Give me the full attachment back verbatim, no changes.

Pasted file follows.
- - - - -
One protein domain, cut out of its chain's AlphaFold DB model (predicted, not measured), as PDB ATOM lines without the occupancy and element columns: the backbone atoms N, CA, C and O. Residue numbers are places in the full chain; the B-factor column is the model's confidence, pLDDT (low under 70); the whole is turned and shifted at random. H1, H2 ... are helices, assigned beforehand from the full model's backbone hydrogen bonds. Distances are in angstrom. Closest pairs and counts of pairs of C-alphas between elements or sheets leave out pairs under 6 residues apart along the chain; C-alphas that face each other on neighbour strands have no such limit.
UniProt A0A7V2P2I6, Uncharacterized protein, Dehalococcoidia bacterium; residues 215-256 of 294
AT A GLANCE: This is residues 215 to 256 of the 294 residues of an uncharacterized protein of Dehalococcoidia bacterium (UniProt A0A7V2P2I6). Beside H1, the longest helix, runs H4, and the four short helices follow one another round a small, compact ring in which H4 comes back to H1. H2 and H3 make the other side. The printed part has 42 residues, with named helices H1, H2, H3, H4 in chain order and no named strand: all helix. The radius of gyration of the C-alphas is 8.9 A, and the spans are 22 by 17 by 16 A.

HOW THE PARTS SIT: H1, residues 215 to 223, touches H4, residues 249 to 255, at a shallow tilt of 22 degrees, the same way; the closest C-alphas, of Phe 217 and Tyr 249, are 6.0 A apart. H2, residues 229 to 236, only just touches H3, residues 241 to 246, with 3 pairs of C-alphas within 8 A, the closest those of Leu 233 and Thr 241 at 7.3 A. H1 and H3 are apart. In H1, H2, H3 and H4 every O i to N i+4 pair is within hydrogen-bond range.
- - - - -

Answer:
One protein domain, cut out of its chain's AlphaFold DB model (predicted, not measured), as PDB ATOM lines without the occupancy and element columns: the backbone atoms N, CA, C and O. Residue numbers are places in the full chain; the B-factor column is the model's confidence, pLDDT (low under 70); the whole is turned and shifted at random. H1, H2 ... are helices, assigned beforehand from the full model's backbone hydrogen bonds. Distances are in angstrom. Closest pairs and counts of pairs of C-alphas between elements or sheets leave out pairs under 6 residues apart along the chain; C-alphas that face each other on neighbour strands have no such limit.
UniProt A0A7V2P2I6, Uncharacterized protein, Dehalococcoidia bacterium; residues 215-256 of 294
AT A GLANCE: This is residues 215 to 256 of the 294 residues of an uncharacterized protein of Dehalococcoidia bacterium (UniProt A0A7V2P2I6). Beside H1, the longest helix, runs H4, and the four short helices follow one another round a small, compact ring in which H4 comes back to H1. H2 and H3 make the other side. The printed part has 42 residues, with named helices H1, H2, H3, H4 in chain order and no named strand: all helix. The radius of gyration of the C-alphas is 8.9 A, and the spans are 22 by 17 by 16 A.

HOW THE PARTS SIT: H1, residues 215 to 223, touches H4, residues 249 to 255, at a shallow tilt of 22 degrees, the same way; the closest C-alphas, of Phe 217 and Tyr 249, are 6.0 A apart. H2, residues 229 to 236, only just touches H3, residues 241 to 246, with 3 pairs of C-alphas within 8 A, the closest those of Leu 233 and Thr 241 at 7.3 A. H1 and H3 are apart. In H1, H2, H3 and H4 every O i to N i+4 pair is within hydrogen-bond range.